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Ultraviolet (UV-C) light can eradicate wound-infecting bacteria on mice increasing both survival and healing rates, according to a paper in the July 2012 issue of Antimicrobial Agents and Chemotherapy. The light did not damage the animals' skin or delay wound healing, says principal investigator Michael R. Hamblin, of the Massachusetts General Hospital, and the Harvard Medical School in Boston.
Skin infections range from the superficial, to the life threatening, which are rare except among immunocompromised patients. However, "these infections are becoming worrisome due to bacterial resistance to conventional antibiotics," the researchers write.
Unlike with antibiotics, bacteria probably cannot develop complete resistance to UVC light, "although it is possible that variants with enhanced DNA repair systems may emerge," the investigators note, adding that only four times more radiation would be needed to decimate Deinococcus radiodurans, a species that is famous for its radiation resistance, than in the case of E. coli.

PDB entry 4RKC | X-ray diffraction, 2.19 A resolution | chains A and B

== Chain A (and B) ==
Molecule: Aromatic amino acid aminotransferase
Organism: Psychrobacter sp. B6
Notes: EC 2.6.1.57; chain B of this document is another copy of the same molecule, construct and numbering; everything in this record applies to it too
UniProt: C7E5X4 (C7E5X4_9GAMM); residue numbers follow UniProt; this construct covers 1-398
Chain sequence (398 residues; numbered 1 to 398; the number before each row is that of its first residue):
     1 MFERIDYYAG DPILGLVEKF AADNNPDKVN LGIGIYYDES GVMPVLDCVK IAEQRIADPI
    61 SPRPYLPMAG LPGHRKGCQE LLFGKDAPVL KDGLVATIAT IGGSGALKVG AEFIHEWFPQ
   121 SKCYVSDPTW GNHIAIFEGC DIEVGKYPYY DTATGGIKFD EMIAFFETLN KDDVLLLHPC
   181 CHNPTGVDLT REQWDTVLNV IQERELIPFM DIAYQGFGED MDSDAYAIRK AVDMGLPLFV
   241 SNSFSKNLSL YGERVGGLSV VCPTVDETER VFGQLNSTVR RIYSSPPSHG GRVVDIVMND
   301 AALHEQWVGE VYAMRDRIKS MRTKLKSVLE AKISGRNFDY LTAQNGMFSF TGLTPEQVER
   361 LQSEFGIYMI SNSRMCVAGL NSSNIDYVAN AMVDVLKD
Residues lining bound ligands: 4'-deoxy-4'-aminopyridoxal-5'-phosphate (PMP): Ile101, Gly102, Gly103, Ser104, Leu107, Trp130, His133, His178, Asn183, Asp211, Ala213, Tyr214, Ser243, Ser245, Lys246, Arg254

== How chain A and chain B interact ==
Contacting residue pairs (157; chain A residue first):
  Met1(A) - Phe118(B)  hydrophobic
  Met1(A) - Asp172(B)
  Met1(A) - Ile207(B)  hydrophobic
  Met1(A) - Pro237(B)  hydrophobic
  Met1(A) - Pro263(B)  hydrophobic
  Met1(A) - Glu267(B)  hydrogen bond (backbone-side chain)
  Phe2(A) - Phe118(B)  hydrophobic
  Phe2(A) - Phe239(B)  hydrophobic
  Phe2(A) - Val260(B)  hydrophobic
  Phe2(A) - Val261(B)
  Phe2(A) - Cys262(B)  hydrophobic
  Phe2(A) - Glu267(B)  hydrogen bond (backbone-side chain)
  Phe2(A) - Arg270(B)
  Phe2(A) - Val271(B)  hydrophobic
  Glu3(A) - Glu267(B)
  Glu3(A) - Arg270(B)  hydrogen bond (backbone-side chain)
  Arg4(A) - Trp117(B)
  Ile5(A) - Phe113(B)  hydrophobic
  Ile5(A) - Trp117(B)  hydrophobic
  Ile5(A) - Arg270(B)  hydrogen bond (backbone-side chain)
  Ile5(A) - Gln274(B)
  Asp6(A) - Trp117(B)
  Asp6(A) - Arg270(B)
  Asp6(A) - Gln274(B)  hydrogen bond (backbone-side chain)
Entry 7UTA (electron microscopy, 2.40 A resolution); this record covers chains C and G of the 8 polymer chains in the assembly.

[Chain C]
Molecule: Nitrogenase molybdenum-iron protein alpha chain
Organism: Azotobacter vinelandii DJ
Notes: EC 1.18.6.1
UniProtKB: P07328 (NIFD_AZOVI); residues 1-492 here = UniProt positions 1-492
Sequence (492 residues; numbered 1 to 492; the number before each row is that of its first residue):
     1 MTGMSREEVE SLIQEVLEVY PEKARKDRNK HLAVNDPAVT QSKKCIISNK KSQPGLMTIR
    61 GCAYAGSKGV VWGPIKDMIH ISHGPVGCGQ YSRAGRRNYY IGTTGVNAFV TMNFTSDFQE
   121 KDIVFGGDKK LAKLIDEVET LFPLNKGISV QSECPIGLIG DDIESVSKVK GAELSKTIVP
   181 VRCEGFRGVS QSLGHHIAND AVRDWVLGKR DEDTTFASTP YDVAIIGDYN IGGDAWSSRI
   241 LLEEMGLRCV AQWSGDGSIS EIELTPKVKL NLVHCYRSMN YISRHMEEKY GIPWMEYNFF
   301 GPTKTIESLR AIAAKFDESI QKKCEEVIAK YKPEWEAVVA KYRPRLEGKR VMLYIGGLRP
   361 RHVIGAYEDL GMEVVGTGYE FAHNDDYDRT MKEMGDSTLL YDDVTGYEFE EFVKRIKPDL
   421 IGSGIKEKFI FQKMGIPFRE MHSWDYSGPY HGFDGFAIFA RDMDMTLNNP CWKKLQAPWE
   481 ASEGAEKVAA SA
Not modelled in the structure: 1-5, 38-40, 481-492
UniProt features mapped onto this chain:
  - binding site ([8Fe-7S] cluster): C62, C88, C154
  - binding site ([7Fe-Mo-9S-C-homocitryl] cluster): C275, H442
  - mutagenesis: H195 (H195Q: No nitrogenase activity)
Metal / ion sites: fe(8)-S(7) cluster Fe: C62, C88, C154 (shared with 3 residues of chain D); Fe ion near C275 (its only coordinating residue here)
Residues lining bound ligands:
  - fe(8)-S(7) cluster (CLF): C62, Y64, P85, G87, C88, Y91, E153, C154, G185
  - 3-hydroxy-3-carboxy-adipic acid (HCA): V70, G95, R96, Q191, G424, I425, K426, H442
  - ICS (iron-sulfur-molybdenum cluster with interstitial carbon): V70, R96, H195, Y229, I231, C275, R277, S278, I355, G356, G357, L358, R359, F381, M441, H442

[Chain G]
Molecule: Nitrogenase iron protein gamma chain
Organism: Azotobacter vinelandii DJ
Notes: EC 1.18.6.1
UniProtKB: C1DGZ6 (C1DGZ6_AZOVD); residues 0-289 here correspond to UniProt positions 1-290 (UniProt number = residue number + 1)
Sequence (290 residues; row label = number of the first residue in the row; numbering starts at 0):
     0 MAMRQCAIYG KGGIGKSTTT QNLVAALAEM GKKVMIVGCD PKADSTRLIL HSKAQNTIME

In the study, the investigators infected the mice with bioluminescent strains of gram-negative Pseudomonas aeruginosa, and Staphylococcus aureus, the former "noted for its invasive properties in mouse wound models," according to the report. The dimming of the bioluminescencedown to near zeroindicated the fate of the infective bacteria. The mice were exposed to UVC light 30 minutes after inoculation.
For both bacteria UVC treatment reduced bacterial contamination of wounds by 10-fold compared to untreated mice. In addition, treatment increased the survival rate of mice infected with P. aeruginosa and the wound healing rate in mice infected with S. aureus.
"These results suggested that UVC light may be used for the prophylaxis of cutaneous wound infections," write the researchers.
Reference: Dai T, et al. 2012. UVC light prophylaxis for cutaneous wound infections in mice. Antim. Agents Chemother. 56:3841-3848.